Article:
on Jun 7, 2014 at 8:43 am

And while you are at it, Mountain View, please keep the Milk Pail. Please allow shoppers to walk from one shop to another without expecting them to drive from one parking lot to another. Shared parking is the sensible way to do it.

Milk Pail has hundreds of loyal customers and does not need to be forced out by developers. And, they are healthy, family friendly food. Right?

Posted by Chick-fil-haay!!!, a resident of Jackson Park
on Jun 8, 2014 at 11:35 am

@Chick Fil A. You must be my sista from anotha mista.
I do agree with you though. Too bad the city council, literally chickened out on the plan, by insinuating that another drive thru in Mtn. View would cause massive traffic jams.

Posted by JIM G, a resident of Old Mountain View
on Jun 8, 2014 at 4:51 pm

well all of you people that are complaining, your the ones that elected these Liberals to the City council and now you want to cry about it.

Posted by JIM G, a resident of Old Mountain View
on Jun 8, 2014 at 4:54 pm

So why and when is the Boardwalk closing?

Posted by Garrett, a resident of another community
on Jun 9, 2014 at 8:39 am

It is important to promote, encourage activities for all person, all ages and families. Cimemas planned for phase 2, restaurants also but what free or low cost activities for families.

Youth summer programs, small city owned water slides, free music in the park, puppet theater with ice cream vendor. Summer camp at Hidden Villa, with all the growth and taxes coming down the pipe.

Youth and recreation programs.

Posted by former fan, a resident of Cuesta Park
on Jun 9, 2014 at 9:27 am

I used to go to the boardwalk. It was an OK place with adequate food. Restaurants come and go based on consumer preferences. There are plenty of family oriented restaurants in MV. Restaurants like BW can survive longer if they own the land and don't pass on the higher opportunity cost of using the land, There are many business's like this on ECR. As soon as the land is sold for a higher price, prices go up. The same applies to the housing rental market. You can blame the landowners, but you should realize that all free lunches must eventually come to an end.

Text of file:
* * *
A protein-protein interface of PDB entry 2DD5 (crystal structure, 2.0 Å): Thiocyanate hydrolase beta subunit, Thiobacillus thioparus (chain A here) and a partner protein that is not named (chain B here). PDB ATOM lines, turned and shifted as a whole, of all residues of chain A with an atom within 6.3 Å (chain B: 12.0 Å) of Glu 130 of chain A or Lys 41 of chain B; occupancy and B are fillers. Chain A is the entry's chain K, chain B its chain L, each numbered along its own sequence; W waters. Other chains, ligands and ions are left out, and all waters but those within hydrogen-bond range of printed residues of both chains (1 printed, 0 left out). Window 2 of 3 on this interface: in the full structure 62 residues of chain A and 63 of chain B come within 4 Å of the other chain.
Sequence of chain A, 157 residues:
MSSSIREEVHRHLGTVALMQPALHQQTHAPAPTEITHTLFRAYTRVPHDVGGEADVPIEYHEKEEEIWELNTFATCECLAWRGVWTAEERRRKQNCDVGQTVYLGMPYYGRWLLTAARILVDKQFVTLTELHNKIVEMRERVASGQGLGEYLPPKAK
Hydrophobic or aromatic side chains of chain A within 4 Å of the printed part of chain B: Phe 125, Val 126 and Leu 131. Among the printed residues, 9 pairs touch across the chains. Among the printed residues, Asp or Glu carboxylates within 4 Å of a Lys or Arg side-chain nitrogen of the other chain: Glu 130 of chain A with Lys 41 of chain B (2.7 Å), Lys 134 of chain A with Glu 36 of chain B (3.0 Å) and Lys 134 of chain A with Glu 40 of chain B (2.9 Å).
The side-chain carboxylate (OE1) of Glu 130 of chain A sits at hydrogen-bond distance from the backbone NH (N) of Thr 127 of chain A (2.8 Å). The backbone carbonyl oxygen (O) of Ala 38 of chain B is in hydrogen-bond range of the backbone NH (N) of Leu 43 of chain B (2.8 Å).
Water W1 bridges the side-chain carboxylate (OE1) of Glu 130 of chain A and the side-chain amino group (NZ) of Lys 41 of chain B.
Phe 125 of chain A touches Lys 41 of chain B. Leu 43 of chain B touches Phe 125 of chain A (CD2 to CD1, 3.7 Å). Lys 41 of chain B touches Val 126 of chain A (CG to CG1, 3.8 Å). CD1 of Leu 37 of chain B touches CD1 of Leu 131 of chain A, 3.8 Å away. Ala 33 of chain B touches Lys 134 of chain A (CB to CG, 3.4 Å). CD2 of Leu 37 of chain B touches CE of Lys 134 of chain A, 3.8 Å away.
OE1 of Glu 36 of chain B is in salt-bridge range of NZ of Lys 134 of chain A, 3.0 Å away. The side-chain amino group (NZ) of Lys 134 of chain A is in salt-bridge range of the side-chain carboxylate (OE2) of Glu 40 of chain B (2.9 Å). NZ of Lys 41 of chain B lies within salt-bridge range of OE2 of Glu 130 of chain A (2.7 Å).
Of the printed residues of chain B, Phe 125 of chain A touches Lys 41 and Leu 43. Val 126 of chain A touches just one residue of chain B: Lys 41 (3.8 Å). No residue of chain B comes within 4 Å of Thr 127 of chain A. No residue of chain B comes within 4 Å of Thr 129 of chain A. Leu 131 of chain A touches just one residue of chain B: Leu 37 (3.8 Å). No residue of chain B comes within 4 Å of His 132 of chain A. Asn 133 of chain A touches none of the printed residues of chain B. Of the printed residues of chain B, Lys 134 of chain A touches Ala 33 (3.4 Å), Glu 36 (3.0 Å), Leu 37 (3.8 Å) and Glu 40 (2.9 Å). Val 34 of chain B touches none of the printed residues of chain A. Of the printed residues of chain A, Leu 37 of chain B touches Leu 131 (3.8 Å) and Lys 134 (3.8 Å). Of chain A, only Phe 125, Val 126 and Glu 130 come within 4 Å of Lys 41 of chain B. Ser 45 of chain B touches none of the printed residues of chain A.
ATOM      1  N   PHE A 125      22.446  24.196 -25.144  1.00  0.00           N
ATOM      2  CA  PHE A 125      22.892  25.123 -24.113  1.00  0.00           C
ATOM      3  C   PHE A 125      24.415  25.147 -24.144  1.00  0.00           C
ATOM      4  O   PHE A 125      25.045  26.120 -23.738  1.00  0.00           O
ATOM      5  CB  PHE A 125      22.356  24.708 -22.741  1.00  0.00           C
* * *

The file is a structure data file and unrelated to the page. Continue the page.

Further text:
Posted by City League, a resident of Blossom Valley
on Jun 9, 2014 at 10:17 am

People tend to inflate the quality of a place once it is gone. I always found the Boardwalk to be "OK" for food, but i avoided taking my kids there
due to the beer drinking rowdiness that I always witnessed when I would go there. Not that it was some sort of out of control mayhem filled place, but the booming curse words coming from the pitcher drinking adult softball teams didn't mix well with young kids. Then there's the crowd at the bar...nuf said. It was good for families with older teens though, just not really a place for all.

Posted by Otto Maddox, a resident of Monta Loma
on Jun 9, 2014 at 2:13 pm

Not happy to hear Boardwalk is closing. I have many good memories there from high school to current day. My kids like it too. It had gotten a little expensive.. but everything has so I can't blame them.

I'm not lamenting its passing though. Things change.. stuff you think back fondly about were probably looked down up by the generations before us.

I'm sure there is some old coot sitting in his rocking chair asking "Where have all the orchards in Mountain View gone?"

He can't go back to those days anymore than we can get back Linda's Burgers, El Camino Bowling Alley and Bob's Big Boy. They're gone for good.

Posted by JIM G, a resident of Old Mountain View
on Jun 9, 2014 at 2:23 pm

the food used to be good at the boardwalk. In the last year and a half it went down hill. The steak sandwich was very good and fries. Knowing the City they will build more expensive apartments.

Posted by Isn't this the master plan, a resident of Monta Loma
on Jun 9, 2014 at 3:03 pm

Isn't this the master plan to upgrade El camino real, the Kings highways?

I'm seeing more and more business go.

What's up with that?